Monitor has called for ‘robust’ external reviews on Foundation Trusts every three years to tackle the rise in governance problems.
Monitor has published proposals that would see Foundation Trusts (FT) undertaking external reviews every three years in response to a rising rate of governance problems across the system.
Since 2008, 25% of FTs have faced regulatory action, usually due to poor governance. Most problems arise two years after the establishment of the FT, lending weight to Monitor’s call for triennial reviews.
The “robust” external reviews can be conducted by an independent reviewer, said Monitor, unless FTs have amber-red or red ratings, in which case the review would be undertaken by Monitor themselves. Monitor hope the implementation of regular reviews will bring down the number of FTs facing regulatory action and allow areas of improvement to be highlighted on a regular basis.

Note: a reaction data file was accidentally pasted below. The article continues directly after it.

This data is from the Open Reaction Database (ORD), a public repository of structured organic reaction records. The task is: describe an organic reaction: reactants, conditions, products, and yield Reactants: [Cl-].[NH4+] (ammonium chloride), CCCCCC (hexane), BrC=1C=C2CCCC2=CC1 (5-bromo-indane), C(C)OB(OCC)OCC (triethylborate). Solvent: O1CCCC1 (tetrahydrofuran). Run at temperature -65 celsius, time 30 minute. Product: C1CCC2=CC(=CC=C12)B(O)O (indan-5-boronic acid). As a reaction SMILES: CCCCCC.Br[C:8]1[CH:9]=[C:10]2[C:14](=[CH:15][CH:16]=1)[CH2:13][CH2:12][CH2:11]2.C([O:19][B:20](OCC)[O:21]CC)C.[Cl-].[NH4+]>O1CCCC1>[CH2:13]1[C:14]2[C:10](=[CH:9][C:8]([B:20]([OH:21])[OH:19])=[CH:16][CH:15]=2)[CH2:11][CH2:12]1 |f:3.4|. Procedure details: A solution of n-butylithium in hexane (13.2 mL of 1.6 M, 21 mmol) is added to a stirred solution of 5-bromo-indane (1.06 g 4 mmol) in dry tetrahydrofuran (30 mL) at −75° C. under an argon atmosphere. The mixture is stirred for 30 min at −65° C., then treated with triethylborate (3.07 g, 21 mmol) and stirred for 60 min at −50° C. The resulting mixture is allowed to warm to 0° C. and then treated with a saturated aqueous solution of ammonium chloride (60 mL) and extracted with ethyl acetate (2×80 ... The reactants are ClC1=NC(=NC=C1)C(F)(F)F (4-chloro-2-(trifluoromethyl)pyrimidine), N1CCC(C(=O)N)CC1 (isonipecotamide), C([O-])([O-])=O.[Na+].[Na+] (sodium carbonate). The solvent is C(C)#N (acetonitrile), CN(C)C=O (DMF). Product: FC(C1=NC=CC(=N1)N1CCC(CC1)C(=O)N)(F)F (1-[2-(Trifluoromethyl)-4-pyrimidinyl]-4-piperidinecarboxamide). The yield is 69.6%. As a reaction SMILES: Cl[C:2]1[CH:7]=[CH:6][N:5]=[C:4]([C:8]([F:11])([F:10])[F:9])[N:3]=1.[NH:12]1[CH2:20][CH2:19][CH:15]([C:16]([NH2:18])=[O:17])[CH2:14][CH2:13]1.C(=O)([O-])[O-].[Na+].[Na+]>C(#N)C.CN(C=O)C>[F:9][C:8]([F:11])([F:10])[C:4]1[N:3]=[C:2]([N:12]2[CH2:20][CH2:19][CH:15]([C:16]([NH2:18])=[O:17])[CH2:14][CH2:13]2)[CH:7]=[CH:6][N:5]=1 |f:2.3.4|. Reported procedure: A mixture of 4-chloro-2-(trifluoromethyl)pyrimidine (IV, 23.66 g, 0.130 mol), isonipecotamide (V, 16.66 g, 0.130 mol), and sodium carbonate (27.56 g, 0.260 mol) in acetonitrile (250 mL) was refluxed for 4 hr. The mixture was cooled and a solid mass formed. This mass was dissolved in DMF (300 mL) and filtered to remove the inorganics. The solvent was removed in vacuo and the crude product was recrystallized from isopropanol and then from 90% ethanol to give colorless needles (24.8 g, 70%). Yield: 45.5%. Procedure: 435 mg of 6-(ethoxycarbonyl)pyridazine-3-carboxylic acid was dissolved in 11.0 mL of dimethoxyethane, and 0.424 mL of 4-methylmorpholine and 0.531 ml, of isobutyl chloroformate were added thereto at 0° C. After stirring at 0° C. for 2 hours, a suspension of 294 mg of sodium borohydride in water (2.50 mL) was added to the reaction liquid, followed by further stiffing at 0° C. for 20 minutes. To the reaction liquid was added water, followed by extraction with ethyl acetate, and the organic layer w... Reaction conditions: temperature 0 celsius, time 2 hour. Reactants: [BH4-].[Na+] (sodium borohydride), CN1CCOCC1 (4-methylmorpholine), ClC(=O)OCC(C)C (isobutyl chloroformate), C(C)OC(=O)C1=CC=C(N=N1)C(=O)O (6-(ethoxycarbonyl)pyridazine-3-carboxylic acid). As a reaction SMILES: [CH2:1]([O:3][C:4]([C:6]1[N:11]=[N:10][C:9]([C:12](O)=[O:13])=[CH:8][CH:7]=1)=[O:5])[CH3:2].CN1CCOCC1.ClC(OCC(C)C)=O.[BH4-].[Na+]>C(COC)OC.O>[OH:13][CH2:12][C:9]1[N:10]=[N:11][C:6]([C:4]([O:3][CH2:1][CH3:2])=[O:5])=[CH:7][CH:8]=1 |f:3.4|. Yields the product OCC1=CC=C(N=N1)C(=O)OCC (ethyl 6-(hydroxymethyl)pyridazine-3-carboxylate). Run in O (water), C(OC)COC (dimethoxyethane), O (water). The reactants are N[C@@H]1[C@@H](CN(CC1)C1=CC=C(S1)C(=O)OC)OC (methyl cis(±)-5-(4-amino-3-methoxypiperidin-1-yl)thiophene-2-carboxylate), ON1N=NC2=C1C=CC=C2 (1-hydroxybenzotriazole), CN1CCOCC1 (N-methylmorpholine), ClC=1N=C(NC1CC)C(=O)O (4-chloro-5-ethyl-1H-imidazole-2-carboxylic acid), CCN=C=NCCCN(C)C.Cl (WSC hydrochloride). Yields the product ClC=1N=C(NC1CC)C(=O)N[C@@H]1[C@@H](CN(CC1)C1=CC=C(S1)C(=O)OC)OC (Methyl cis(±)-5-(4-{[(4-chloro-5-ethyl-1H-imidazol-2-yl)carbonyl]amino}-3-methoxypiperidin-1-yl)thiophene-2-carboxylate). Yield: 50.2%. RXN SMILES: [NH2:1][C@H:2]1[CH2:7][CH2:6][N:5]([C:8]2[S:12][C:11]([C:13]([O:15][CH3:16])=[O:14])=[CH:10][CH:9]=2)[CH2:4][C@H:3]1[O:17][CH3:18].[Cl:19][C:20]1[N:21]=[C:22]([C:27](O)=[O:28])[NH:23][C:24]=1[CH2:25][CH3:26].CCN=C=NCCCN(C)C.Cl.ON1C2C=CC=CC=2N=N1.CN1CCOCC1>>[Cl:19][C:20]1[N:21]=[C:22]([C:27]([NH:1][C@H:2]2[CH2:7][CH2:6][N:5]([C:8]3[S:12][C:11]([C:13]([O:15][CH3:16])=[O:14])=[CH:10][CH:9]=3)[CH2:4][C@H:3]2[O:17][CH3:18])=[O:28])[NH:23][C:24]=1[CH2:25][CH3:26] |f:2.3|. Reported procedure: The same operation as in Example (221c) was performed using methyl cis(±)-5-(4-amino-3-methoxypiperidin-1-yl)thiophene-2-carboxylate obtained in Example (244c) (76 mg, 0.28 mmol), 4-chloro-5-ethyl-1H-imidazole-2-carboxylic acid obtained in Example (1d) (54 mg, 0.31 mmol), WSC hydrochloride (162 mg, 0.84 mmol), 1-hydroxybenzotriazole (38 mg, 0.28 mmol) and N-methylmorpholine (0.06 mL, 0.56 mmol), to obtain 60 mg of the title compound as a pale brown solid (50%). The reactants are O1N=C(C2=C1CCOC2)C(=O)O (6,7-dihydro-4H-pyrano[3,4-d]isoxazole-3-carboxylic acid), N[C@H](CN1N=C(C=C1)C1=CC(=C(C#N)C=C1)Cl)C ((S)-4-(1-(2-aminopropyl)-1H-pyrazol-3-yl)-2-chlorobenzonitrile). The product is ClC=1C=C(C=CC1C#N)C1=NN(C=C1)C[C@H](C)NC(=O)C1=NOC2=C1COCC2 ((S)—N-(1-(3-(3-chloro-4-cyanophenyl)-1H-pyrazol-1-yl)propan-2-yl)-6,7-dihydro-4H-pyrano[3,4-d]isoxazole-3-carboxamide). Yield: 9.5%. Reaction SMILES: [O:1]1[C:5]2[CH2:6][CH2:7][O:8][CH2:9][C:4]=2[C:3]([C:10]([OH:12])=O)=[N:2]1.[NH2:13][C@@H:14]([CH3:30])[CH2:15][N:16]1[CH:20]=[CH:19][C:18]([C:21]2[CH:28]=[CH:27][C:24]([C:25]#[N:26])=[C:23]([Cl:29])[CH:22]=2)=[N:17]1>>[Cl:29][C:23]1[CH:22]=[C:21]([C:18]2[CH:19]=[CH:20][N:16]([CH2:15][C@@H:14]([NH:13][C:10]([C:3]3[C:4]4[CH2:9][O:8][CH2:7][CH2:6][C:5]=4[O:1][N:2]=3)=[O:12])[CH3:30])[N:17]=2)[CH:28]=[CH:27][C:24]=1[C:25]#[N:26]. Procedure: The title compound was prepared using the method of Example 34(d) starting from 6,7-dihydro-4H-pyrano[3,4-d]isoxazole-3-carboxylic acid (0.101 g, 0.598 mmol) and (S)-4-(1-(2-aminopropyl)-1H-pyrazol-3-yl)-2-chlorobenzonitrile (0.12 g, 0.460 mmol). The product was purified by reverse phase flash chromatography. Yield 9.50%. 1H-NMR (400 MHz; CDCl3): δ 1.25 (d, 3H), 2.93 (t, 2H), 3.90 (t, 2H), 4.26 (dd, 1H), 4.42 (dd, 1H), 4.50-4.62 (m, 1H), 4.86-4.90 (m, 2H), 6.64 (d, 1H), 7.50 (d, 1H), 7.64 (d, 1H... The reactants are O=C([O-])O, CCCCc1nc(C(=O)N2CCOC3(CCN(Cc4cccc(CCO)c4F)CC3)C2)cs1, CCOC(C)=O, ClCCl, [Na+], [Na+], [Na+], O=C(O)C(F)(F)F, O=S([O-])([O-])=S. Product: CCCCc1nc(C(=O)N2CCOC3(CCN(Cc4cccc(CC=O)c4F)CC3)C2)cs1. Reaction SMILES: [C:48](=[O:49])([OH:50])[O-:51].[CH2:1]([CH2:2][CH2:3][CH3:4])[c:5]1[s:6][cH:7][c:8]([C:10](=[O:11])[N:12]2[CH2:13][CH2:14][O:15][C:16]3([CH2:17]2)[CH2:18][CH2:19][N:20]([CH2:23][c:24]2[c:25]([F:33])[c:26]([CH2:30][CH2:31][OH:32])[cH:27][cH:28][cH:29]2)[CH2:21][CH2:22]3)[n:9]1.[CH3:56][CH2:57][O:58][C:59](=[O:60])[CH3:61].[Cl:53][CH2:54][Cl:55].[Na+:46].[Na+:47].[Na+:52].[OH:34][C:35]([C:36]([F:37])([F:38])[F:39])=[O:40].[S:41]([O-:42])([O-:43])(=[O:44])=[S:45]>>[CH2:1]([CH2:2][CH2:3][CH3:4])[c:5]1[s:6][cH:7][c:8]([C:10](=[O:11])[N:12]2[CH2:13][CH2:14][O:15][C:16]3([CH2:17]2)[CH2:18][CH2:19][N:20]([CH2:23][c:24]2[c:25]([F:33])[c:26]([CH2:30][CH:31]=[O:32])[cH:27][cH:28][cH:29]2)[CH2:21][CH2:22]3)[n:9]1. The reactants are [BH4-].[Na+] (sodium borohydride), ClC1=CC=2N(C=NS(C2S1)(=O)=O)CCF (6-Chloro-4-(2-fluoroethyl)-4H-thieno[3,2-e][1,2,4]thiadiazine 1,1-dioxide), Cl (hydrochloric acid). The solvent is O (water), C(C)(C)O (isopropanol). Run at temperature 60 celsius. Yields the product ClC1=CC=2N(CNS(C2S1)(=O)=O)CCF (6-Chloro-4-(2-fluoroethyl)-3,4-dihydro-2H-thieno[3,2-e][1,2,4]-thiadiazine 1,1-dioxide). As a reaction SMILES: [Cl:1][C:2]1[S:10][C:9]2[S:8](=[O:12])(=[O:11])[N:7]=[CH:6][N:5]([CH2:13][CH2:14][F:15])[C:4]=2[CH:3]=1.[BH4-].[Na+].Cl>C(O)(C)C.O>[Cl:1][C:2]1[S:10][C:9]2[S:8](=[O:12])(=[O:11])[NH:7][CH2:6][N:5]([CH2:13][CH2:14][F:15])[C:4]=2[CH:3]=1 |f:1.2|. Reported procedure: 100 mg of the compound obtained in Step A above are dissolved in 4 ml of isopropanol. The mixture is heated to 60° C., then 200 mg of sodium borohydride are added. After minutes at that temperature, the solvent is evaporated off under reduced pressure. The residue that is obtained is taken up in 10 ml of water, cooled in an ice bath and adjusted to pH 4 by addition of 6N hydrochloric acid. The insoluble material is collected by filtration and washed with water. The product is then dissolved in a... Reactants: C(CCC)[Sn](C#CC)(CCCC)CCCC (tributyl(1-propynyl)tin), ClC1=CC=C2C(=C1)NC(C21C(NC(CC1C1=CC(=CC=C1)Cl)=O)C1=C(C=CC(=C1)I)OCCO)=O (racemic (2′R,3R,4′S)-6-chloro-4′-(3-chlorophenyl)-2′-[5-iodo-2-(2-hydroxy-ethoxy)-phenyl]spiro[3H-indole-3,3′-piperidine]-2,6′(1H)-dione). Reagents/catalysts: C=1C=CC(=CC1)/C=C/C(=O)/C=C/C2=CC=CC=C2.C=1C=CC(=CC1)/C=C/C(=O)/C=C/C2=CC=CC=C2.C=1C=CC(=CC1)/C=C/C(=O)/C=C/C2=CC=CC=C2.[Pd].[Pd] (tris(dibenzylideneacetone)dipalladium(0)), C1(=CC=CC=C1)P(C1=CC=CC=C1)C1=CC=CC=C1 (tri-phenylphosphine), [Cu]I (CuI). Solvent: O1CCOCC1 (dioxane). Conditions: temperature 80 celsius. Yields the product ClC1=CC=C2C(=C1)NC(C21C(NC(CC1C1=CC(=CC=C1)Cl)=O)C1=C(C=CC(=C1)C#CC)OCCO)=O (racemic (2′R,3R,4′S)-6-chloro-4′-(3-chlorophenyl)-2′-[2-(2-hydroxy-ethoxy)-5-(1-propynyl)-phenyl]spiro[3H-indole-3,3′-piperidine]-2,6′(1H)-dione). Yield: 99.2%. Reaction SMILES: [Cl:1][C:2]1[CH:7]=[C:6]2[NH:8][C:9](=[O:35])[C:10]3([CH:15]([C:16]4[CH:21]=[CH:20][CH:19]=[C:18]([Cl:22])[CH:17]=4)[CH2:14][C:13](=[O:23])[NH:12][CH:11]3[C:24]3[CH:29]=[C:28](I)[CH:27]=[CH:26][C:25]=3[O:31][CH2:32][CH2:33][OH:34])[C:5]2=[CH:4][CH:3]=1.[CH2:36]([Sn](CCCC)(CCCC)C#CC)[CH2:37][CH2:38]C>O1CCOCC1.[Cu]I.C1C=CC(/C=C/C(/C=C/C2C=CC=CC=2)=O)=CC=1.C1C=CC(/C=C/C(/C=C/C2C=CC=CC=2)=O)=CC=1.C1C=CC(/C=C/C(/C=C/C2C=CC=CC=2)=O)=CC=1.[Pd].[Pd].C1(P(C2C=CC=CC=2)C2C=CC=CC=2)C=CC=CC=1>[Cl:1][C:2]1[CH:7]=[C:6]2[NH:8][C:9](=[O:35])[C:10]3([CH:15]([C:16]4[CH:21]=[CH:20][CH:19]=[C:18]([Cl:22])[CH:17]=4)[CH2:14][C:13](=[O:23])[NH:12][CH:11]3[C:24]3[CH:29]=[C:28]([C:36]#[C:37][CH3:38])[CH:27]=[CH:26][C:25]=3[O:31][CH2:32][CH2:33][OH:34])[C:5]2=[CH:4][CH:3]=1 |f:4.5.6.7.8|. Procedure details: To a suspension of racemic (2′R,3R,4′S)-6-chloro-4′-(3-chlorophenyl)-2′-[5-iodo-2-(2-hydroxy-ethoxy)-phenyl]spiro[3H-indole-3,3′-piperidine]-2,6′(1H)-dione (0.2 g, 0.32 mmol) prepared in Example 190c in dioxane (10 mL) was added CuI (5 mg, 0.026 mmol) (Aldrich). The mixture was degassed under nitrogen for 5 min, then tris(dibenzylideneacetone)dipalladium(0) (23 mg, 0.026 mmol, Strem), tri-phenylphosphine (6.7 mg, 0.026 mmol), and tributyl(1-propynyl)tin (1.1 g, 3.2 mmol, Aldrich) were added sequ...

Toby Lambert, director of strategy and policy at Monitor, said “Good governance enables trusts to meet the challenges they face, while providing patients with the high quality care they deserve.”
“We believe regular effective governance reviews are a vital tool in showing that a trust is well-led, and whether any of their practices or capabilities need to improve.”
Under the new proposals, which are now in consultation, these reviews must be “robust, in-depth and tailored to cover the specific circumstances of the board”.
They should also be carried out by independent reviewers to ensure “objectivity and provide maximum assurance”.
Chris Hopson, chief executive of the Foundation Trust network, welcomed the move to “formalise good practice that has already been adopted across a significant proportion of the..sector”. He did, however, raise concerns that such ‘formalisation’ could create a “’tick box’ exercise that provides work for consultancies, but gives little value to those that use the NHS.”
As part of the consultation process for Monitor’s proposals, three FTs will pilot the new approach: Newcastle upon Tyne Hospitals, Airedale and the Lincolnshire Partnership.